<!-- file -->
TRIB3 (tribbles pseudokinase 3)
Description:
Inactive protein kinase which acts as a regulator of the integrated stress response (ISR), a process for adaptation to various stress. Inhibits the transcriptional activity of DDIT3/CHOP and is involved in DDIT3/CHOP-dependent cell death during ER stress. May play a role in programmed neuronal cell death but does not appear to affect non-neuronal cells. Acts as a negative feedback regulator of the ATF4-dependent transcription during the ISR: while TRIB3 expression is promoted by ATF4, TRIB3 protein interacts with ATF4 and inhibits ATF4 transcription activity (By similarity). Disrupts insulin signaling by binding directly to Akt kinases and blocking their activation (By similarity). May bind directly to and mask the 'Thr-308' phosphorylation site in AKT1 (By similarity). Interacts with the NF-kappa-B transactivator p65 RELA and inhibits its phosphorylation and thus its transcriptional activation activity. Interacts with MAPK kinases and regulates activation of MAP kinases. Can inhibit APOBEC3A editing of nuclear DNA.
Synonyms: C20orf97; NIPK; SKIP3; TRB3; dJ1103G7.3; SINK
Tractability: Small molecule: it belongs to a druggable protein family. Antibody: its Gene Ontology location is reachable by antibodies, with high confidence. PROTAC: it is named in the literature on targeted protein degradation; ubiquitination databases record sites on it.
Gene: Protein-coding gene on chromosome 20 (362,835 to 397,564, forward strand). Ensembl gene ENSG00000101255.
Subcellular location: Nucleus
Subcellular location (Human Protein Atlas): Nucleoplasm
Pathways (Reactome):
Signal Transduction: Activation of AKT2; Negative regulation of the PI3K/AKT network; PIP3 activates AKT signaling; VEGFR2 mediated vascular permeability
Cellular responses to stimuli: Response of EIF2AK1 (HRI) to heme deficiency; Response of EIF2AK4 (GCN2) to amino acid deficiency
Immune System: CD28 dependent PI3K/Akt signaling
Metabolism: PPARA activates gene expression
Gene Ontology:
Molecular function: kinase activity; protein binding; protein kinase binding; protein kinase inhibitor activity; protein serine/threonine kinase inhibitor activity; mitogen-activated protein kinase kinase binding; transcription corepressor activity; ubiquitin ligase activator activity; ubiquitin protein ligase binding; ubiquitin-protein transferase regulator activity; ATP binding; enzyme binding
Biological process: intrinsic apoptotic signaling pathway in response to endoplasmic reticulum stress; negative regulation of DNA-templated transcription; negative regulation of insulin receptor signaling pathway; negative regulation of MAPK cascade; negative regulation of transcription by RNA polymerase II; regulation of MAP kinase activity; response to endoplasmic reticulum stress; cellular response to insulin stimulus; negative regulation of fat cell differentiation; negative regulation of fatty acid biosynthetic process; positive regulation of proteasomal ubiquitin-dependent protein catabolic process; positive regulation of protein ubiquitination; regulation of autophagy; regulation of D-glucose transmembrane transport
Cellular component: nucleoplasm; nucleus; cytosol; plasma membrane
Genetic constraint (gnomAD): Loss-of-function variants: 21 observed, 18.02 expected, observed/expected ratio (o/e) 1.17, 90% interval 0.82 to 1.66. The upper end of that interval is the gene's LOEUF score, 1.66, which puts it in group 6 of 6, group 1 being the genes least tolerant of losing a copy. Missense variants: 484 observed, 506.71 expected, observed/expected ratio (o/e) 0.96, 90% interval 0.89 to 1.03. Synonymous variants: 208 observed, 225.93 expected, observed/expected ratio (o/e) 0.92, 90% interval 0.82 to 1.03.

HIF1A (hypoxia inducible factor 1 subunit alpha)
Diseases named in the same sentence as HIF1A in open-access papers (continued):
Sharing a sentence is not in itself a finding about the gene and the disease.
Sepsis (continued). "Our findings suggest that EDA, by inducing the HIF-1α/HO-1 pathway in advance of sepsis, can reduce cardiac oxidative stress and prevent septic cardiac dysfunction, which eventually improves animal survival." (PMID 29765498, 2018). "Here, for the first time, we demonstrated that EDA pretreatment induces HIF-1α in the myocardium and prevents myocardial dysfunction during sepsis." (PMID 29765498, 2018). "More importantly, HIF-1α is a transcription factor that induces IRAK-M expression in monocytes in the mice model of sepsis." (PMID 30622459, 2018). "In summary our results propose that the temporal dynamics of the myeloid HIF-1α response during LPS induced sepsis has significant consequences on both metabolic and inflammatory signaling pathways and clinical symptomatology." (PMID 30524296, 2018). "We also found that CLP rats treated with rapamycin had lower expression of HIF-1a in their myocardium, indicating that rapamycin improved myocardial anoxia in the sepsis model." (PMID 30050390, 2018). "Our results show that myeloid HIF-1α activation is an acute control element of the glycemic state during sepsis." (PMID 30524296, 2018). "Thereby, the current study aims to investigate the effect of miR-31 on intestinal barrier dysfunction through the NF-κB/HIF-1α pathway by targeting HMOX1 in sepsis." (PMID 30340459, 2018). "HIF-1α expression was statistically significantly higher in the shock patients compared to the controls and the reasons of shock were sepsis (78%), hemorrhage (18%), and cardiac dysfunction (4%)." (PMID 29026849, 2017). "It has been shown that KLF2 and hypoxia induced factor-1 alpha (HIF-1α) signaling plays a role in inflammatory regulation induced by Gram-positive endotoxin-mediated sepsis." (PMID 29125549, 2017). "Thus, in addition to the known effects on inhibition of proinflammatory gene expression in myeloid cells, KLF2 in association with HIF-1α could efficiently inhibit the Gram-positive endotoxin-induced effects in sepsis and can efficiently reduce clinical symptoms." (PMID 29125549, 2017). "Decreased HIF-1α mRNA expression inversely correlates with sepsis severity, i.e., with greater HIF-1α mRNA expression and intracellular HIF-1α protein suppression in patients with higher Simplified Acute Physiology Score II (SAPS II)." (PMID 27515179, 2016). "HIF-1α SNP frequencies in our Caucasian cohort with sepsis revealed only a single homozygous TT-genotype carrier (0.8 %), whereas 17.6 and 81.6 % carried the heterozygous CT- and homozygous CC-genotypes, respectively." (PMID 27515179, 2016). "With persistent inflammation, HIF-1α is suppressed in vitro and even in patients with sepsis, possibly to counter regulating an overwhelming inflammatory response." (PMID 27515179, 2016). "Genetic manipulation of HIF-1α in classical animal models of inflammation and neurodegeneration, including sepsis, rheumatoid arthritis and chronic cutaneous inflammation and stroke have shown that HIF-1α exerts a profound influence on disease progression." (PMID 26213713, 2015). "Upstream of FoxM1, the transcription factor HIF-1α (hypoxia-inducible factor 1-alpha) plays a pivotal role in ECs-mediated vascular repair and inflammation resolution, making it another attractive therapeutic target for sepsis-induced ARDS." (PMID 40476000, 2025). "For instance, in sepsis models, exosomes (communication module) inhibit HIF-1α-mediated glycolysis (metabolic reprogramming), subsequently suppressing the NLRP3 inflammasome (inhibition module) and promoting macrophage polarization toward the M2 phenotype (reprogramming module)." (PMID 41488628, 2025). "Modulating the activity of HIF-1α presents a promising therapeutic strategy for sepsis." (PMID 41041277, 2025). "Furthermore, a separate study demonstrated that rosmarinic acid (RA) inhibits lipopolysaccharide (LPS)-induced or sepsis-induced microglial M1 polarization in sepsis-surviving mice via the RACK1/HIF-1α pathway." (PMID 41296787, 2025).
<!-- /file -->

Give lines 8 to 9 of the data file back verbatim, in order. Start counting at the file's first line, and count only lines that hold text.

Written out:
Subcellular location (Human Protein Atlas): Nucleoplasm
Pathways (Reactome):